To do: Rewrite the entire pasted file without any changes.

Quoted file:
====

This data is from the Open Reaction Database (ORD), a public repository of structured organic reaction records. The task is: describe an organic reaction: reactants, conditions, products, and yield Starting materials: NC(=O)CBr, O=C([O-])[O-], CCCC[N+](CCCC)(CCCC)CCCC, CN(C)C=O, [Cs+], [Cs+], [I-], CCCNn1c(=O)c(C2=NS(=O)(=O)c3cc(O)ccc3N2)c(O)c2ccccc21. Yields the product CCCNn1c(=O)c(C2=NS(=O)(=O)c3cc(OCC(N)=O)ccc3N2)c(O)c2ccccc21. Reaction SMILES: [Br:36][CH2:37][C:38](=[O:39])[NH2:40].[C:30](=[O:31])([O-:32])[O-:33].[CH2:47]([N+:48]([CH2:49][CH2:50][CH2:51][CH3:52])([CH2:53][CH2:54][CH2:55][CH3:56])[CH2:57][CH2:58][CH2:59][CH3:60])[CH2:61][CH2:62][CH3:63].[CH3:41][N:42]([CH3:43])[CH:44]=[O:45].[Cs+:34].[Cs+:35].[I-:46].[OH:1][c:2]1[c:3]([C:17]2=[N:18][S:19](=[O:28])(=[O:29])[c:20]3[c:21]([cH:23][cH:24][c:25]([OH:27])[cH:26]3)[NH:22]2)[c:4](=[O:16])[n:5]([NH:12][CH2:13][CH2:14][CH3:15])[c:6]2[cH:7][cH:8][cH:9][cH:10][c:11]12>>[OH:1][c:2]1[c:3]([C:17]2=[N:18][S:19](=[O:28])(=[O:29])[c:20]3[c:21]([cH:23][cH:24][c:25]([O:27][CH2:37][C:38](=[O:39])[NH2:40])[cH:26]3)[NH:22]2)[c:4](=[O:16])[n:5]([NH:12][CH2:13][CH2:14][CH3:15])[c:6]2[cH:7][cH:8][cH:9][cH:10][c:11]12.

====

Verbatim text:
This data is from the Open Reaction Database (ORD), a public repository of structured organic reaction records. The task is: describe an organic reaction: reactants, conditions, products, and yield Starting materials: NC(=O)CBr, O=C([O-])[O-], CCCC[N+](CCCC)(CCCC)CCCC, CN(C)C=O, [Cs+], [Cs+], [I-], CCCNn1c(=O)c(C2=NS(=O)(=O)c3cc(O)ccc3N2)c(O)c2ccccc21. Yields the product CCCNn1c(=O)c(C2=NS(=O)(=O)c3cc(OCC(N)=O)ccc3N2)c(O)c2ccccc21. Reaction SMILES: [Br:36][CH2:37][C:38](=[O:39])[NH2:40].[C:30](=[O:31])([O-:32])[O-:33].[CH2:47]([N+:48]([CH2:49][CH2:50][CH2:51][CH3:52])([CH2:53][CH2:54][CH2:55][CH3:56])[CH2:57][CH2:58][CH2:59][CH3:60])[CH2:61][CH2:62][CH3:63].[CH3:41][N:42]([CH3:43])[CH:44]=[O:45].[Cs+:34].[Cs+:35].[I-:46].[OH:1][c:2]1[c:3]([C:17]2=[N:18][S:19](=[O:28])(=[O:29])[c:20]3[c:21]([cH:23][cH:24][c:25]([OH:27])[cH:26]3)[NH:22]2)[c:4](=[O:16])[n:5]([NH:12][CH2:13][CH2:14][CH3:15])[c:6]2[cH:7][cH:8][cH:9][cH:10][c:11]12>>[OH:1][c:2]1[c:3]([C:17]2=[N:18][S:19](=[O:28])(=[O:29])[c:20]3[c:21]([cH:23][cH:24][c:25]([O:27][CH2:37][C:38](=[O:39])[NH2:40])[cH:26]3)[NH:22]2)[c:4](=[O:16])[n:5]([NH:12][CH2:13][CH2:14][CH3:15])[c:6]2[cH:7][cH:8][cH:9][cH:10][c:11]12.